Hereford was bidding to be City of Culture. How could that have ever happened without access to examples of our unique heritage? On April 9 I observed a meeting of Herefordshire Council’s General Scrutiny Committee, commenting on plans for the future of Museums, Libraries and Archives. As the currently agreed budget decreases towards zero (at least for museums), the Assistant Director of Communities was advocating outsourcing to external organisations. Of course, there would be a public outcry if more of Herefordshire’s MLA services were closed right now, but although there might be economies of scale for administration and front desks etc., outsourcing could also prove to be economically unsustainable and ultimately result in closures anyway.

Should there be more public consultation before such far-reaching decisions are made?

Nichola Gleeson, Hereford

Good value?

AR Jones of Weobley pointed out in a letter to the Hereford Times (April 5) that the information leaflet sent with council tax letters seemed to omit the huge cost of “council officers and councillors’ wages”.

Many years ago, councillors were only paid reasonable expenses. I had an uncle who was a councillor in the early 1960s. He would come home from work, grab a quick meal and travel to meetings. He received expenses, but essentially, he did the work to serve the community.

Today, tens of thousands of councillors in the UK are paid handsomely.

Taking the published figures for the year 2016-17, Herefordshire councillors received a basic allowance of £7,314 per annum. Councillors in neighbouring county councils received the following basic allowances for the same period: Worcestershire £8,772; Gloucestershire £9,999; Shropshire £11,514; Monmouthshire £13,299; Powys £13,000.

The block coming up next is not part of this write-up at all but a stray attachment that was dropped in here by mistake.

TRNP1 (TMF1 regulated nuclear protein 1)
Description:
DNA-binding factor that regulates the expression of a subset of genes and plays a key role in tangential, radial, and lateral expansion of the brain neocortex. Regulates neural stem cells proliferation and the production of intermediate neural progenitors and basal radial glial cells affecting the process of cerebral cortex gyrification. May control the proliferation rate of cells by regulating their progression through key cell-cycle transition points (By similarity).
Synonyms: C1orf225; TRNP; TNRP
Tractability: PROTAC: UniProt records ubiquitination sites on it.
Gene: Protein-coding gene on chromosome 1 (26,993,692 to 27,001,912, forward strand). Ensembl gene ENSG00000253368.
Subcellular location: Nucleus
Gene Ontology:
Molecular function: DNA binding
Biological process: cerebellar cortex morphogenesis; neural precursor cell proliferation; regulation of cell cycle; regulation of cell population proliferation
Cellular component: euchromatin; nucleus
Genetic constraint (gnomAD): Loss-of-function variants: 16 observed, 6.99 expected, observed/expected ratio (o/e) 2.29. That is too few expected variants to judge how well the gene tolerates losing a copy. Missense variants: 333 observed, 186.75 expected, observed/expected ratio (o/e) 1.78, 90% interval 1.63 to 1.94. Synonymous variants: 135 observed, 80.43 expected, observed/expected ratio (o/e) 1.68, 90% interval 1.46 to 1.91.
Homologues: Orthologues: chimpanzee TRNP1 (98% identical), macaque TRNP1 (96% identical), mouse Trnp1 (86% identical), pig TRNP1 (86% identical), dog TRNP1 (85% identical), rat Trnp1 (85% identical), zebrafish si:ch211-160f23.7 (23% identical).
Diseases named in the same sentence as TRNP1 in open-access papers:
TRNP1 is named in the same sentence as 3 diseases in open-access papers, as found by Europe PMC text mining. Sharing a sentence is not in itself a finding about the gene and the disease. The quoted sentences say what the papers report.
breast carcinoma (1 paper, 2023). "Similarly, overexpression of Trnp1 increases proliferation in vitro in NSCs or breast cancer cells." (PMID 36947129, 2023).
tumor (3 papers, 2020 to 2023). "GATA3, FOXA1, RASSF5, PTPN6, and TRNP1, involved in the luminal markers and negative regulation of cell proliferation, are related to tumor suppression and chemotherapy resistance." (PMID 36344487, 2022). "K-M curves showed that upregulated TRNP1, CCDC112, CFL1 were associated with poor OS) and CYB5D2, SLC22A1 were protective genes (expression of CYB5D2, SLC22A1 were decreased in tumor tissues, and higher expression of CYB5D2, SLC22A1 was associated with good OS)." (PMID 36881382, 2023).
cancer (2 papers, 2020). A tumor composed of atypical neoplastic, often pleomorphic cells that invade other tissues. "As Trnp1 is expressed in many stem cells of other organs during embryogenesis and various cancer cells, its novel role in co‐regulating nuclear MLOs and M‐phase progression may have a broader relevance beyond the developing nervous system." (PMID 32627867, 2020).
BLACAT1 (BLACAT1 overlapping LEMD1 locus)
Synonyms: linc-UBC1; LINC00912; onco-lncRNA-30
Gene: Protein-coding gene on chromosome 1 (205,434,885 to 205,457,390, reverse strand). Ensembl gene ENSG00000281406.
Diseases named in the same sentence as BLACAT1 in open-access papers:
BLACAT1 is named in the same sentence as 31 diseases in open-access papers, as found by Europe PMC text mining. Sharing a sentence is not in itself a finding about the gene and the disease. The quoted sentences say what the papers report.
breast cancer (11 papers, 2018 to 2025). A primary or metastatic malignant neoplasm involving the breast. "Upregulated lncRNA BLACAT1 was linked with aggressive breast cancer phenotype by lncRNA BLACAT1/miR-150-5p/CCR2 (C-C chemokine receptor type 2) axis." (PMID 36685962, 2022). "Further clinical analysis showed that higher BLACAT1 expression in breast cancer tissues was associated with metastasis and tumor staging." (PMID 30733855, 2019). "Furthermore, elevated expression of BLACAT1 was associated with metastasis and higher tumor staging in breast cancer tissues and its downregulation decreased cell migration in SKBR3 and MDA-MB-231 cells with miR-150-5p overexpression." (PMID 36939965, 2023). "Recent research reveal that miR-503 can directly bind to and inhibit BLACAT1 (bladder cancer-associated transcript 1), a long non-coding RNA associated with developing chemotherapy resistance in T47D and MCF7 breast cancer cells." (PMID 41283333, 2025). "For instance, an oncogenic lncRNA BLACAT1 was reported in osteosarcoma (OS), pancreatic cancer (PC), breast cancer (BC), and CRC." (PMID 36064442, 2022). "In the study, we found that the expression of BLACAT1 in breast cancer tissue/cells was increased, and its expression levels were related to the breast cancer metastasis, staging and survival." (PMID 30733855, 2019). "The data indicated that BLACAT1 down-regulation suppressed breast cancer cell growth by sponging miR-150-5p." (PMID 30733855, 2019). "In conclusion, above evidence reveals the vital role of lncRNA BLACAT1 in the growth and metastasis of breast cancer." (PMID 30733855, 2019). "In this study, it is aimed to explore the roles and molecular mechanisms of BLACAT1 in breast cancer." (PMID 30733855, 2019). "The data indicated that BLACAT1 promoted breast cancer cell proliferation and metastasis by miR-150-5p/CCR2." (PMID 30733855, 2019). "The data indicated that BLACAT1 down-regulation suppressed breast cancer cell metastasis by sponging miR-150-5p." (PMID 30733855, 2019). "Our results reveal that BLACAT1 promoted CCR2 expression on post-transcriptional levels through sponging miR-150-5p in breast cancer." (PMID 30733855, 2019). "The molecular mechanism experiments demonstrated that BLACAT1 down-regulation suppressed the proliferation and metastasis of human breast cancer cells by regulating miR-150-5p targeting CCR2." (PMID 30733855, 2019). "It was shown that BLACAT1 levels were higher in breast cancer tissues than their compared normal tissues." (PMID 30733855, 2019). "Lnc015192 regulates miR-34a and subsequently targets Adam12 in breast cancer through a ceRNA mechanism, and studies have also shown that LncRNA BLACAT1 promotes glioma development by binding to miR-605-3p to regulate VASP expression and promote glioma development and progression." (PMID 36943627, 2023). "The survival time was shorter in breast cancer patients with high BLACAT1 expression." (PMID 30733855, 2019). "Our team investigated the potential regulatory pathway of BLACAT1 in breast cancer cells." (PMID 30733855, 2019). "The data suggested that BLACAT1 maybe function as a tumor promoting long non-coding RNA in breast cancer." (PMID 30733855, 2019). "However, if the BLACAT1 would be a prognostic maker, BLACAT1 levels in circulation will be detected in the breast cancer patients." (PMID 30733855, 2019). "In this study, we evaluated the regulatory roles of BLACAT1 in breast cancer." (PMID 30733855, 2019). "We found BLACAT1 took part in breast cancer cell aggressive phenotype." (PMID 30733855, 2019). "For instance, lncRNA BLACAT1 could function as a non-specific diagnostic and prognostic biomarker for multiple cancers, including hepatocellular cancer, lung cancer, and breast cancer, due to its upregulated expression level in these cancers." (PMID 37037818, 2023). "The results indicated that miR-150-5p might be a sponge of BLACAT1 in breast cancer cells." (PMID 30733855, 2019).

Of course, we are told that councillors are careful with taxpayers’ money. However, there are many examples of councils raising tax, cutting services, yet not blinking an eyelid when councillors accept increases in their allowances.

Even councillors for district councils receive basic allowances. For example, the 38 councillors of Malvern Hills District Council receive a basic allowance of £4,200 per annum. When you examine special responsibility allowances the figures become eye-watering.

Whilst Herefordshire’s highest special responsibility allowance is £29,000, Kensington and Chelsea pays £56,000.

Include all other costs and it becomes obvious that ‘local democracy’ is very expensive. Do taxpayers get value for money?

Peter A Williams, Hereford

Litter issue

Increasingly we are suffering in Ledbury from overflowing litter bins throughout the town and despite the excellent efforts of the local council staff to remedy this unhygienic and unsightly action the Council and their contractors seem to take increasing time to remedy matters. This must be having an adverse impact on our visitors as well as the local residents and must be considered as a very poor approach to this very important part of the maintenance of our town.

I would like to know if this is an actual policy of the Council to defer this maintenance or is it a reflection of the inefficiency of Balfour Beatty, the Council contractors. I would be grateful if the Council could make a statement in response to this letter.

Michael Dobel, Ledbury

Painful wait

I have had excellent emergency care from Hereford County Hospital in the past and could not fault the professionalism and care of staff. However, since then I have required follow up ‘routine’ treatment and the waiting times for these is nothing short of abysmal. I do not blame the staff as I know they work very hard, but prolonged waiting times actually equates to more pain and stress for those awaiting treatment. While official cancer care times are very good, the Wye Valley Trust is 124 out of 127 for planned ops and care, which is disgraceful. What is being done about it? I see no local press campaigns or MP efforts to raise and address this issue. Lack of staff and resources are obviously an issue but I think there are also improvements in processes that can be made. Current processes just seem to be a means of stalling any action, a very minimum of 3-4 months for a 5-10 min initial consultation followed by referral to follow up tests/procedures each of which can take a very minimum of 3-4 months.